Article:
by Megan McKenna

Sirach 3:2-6, 12-14 | Colossians 3:12-21 | Matthew 2:13-15, 19-23

“Who are we drawing into the circle of God?”

For us, just days after the child is born, danger appears. Oh, the book of Sirach seeks with folk wisdom in the culture of the Jewish family to teach what the commandment “Honor your father and mother” looks like in practice. Do not grieve your parents. Care for them in their old age, be considerate of them, even if their minds fail, revere them. But this is the old way, with this respect limited to blood ties. Now the family has extended out into time and space.

Paul reminds us that we are all now God’s chosen ones and we are to care for all and love each other with “heartfelt mercy, kindness, humility, meekness (nonviolence) and patience, bearing with one another, forgiving as God has forgiven us, and over all, bind ourselves with the swaddling cloths of love and Christ’s peace.” Because now the Word dwells within us. Now we are the living, breathing, singing gospel. Our families are small seeds of community, of church, but we need much more than our blood relatives to learn this kind of living, living in the name of Jesus, giving thanks to God.

flight-to-egypt1And the Gospel, found only in Matthew, interrupts any thought of a settled family life. It is a story of terror, of dislocation, of fleeing from harm, of violence, of nationalism and the misuse of power and authority. It is even a story to shake us out of our naivete. It is about evil and its cunning ways, trapping even seekers after good into its maw and using their limited information and good intentions to destroy goodness and wreak murder upon the innocent. We pick up the story after the astrologers leave because of a dream telling them to go home another way, avoiding Herod’s court. Joseph dreams again and the family runs for its life, living in exile, as illegal aliens for years, until a dream alerts Joseph to the fact that they can go back now. But they hide out in a backwater town, Nazareth of Galilee, where no one will think to look for a savior, a shepherd who will grow up to bring freedom and hope to his people and all those who seek peace with justice in this world.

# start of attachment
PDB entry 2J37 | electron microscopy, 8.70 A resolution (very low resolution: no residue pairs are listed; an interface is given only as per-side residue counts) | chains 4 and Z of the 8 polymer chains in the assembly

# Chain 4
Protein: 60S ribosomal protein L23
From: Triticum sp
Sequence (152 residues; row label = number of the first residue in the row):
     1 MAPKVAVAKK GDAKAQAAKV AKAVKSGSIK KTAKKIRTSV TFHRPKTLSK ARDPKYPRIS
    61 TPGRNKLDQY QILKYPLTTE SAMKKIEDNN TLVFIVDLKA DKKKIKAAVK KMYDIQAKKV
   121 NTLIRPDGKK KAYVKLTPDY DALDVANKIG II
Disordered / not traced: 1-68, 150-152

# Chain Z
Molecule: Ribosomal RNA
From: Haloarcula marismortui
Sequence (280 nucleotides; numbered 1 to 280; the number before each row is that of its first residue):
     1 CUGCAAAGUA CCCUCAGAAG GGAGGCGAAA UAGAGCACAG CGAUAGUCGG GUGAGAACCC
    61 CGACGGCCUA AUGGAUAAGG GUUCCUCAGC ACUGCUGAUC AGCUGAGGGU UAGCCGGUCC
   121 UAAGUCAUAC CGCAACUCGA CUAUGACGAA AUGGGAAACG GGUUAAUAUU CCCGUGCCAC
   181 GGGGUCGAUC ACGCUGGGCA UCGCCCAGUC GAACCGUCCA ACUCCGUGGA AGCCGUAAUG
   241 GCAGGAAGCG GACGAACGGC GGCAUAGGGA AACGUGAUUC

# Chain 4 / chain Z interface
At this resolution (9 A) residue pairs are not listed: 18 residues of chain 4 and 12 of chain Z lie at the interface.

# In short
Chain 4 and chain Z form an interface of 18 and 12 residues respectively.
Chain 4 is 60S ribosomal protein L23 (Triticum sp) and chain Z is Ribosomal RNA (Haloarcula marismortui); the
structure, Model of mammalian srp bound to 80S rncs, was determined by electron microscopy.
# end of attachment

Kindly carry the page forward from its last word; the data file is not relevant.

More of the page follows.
This reflection is from Who Will Summon the Dawn? Reflections for Advent 2001. Megan McKenna is a Pax Christi USA Ambassador of Peace, author and storyteller.

5 thoughts on “CHRISTMAS 2013: Reflection for the Feast of the Holy Family, Dec. 29

  1. Wonderful. The flight into Egypt is an account we should all ponder. It reminds us (among other things) that there is no magic bullet to deal with the problem of evil, and in this particular case, the abuse of authority. We can all be tempted to play the role of Herod in our own ways and our own circles, whether we are in the political and social worlds, the ecclesiastical world, or simply in our own neighborhoods. Help us to resist the temptation to act in ways that causes others to flee.

  2. I see all the people of the world fleeing war and violence. The refugees of the world. Thank you for reminding me of these. Like us.

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